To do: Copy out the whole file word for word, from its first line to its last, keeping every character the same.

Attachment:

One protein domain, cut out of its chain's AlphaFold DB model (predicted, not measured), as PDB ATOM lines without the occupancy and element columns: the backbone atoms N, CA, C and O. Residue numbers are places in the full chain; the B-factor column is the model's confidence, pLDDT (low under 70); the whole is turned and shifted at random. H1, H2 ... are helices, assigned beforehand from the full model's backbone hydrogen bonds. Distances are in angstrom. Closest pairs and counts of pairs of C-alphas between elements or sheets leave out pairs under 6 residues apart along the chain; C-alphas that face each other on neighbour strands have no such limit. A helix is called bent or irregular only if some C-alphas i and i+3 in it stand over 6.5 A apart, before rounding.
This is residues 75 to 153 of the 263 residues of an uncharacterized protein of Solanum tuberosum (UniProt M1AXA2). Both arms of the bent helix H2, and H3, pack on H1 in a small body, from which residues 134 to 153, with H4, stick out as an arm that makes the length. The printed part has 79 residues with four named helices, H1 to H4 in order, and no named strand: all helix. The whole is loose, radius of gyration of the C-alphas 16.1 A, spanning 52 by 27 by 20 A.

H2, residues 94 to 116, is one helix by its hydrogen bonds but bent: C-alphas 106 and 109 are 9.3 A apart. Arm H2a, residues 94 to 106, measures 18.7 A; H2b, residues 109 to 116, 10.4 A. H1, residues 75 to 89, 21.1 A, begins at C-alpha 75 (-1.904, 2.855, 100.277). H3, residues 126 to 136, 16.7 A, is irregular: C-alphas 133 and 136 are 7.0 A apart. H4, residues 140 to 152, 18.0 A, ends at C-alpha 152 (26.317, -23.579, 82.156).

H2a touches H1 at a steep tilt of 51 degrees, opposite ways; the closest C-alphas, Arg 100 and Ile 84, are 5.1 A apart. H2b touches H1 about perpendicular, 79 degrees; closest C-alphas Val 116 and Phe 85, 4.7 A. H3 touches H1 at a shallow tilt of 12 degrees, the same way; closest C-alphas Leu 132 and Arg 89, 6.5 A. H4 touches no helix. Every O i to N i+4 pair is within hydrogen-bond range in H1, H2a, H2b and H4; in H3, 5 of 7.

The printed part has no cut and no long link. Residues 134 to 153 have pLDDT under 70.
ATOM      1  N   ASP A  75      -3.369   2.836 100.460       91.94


One protein domain, cut out of its chain's AlphaFold DB model (predicted, not measured), as PDB ATOM lines without the occupancy and element columns: the backbone atoms N, CA, C and O. Residue numbers are places in the full chain; the B-factor column is the model's confidence, pLDDT (low under 70); the whole is turned and shifted at random. H1, H2 ... are helices, assigned beforehand from the full model's backbone hydrogen bonds. Distances are in angstrom. Closest pairs and counts of pairs of C-alphas between elements or sheets leave out pairs under 6 residues apart along the chain; C-alphas that face each other on neighbour strands have no such limit. A helix is called bent or irregular only if some C-alphas i and i+3 in it stand over 6.5 A apart, before rounding.
This is residues 75 to 153 of the 263 residues of an uncharacterized protein of Solanum tuberosum (UniProt M1AXA2). Both arms of the bent helix H2, and H3, pack on H1 in a small body, from which residues 134 to 153, with H4, stick out as an arm that makes the length. The printed part has 79 residues with four named helices, H1 to H4 in order, and no named strand: all helix. The whole is loose, radius of gyration of the C-alphas 16.1 A, spanning 52 by 27 by 20 A.

H2, residues 94 to 116, is one helix by its hydrogen bonds but bent: C-alphas 106 and 109 are 9.3 A apart. Arm H2a, residues 94 to 106, measures 18.7 A; H2b, residues 109 to 116, 10.4 A. H1, residues 75 to 89, 21.1 A, begins at C-alpha 75 (-1.904, 2.855, 100.277). H3, residues 126 to 136, 16.7 A, is irregular: C-alphas 133 and 136 are 7.0 A apart. H4, residues 140 to 152, 18.0 A, ends at C-alpha 152 (26.317, -23.579, 82.156).

H2a touches H1 at a steep tilt of 51 degrees, opposite ways; the closest C-alphas, Arg 100 and Ile 84, are 5.1 A apart. H2b touches H1 about perpendicular, 79 degrees; closest C-alphas Val 116 and Phe 85, 4.7 A. H3 touches H1 at a shallow tilt of 12 degrees, the same way; closest C-alphas Leu 132 and Arg 89, 6.5 A. H4 touches no helix. Every O i to N i+4 pair is within hydrogen-bond range in H1, H2a, H2b and H4; in H3, 5 of 7.

The printed part has no cut and no long link. Residues 134 to 153 have pLDDT under 70.
ATOM      1  N   ASP A  75      -3.369   2.836 100.460       91.94